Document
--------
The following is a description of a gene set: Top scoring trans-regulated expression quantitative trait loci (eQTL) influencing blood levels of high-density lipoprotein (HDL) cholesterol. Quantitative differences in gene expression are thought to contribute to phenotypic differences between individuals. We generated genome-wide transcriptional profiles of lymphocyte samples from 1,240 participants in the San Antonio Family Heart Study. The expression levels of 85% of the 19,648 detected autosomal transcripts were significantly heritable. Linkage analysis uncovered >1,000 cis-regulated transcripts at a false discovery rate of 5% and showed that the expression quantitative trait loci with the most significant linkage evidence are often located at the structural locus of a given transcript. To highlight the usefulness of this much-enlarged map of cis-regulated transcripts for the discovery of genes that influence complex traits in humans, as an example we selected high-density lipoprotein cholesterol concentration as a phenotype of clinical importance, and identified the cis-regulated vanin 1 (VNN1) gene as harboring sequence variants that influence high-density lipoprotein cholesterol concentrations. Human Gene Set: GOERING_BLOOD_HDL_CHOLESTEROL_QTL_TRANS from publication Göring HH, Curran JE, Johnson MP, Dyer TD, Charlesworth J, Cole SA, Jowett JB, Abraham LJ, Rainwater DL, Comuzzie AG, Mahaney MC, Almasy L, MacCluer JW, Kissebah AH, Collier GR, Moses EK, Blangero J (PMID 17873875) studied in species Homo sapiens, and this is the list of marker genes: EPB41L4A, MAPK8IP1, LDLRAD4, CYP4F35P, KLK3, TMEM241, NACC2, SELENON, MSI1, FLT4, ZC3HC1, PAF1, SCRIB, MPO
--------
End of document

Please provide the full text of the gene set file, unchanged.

The following is a description of a gene set: Top scoring trans-regulated expression quantitative trait loci (eQTL) influencing blood levels of high-density lipoprotein (HDL) cholesterol. Quantitative differences in gene expression are thought to contribute to phenotypic differences between individuals. We generated genome-wide transcriptional profiles of lymphocyte samples from 1,240 participants in the San Antonio Family Heart Study. The expression levels of 85% of the 19,648 detected autosomal transcripts were significantly heritable. Linkage analysis uncovered >1,000 cis-regulated transcripts at a false discovery rate of 5% and showed that the expression quantitative trait loci with the most significant linkage evidence are often located at the structural locus of a given transcript. To highlight the usefulness of this much-enlarged map of cis-regulated transcripts for the discovery of genes that influence complex traits in humans, as an example we selected high-density lipoprotein cholesterol concentration as a phenotype of clinical importance, and identified the cis-regulated vanin 1 (VNN1) gene as harboring sequence variants that influence high-density lipoprotein cholesterol concentrations. Human Gene Set: GOERING_BLOOD_HDL_CHOLESTEROL_QTL_TRANS from publication Göring HH, Curran JE, Johnson MP, Dyer TD, Charlesworth J, Cole SA, Jowett JB, Abraham LJ, Rainwater DL, Comuzzie AG, Mahaney MC, Almasy L, MacCluer JW, Kissebah AH, Collier GR, Moses EK, Blangero J (PMID 17873875) studied in species Homo sapiens, and this is the list of marker genes: EPB41L4A, MAPK8IP1, LDLRAD4, CYP4F35P, KLK3, TMEM241, NACC2, SELENON, MSI1, FLT4, ZC3HC1, PAF1, SCRIB, MPO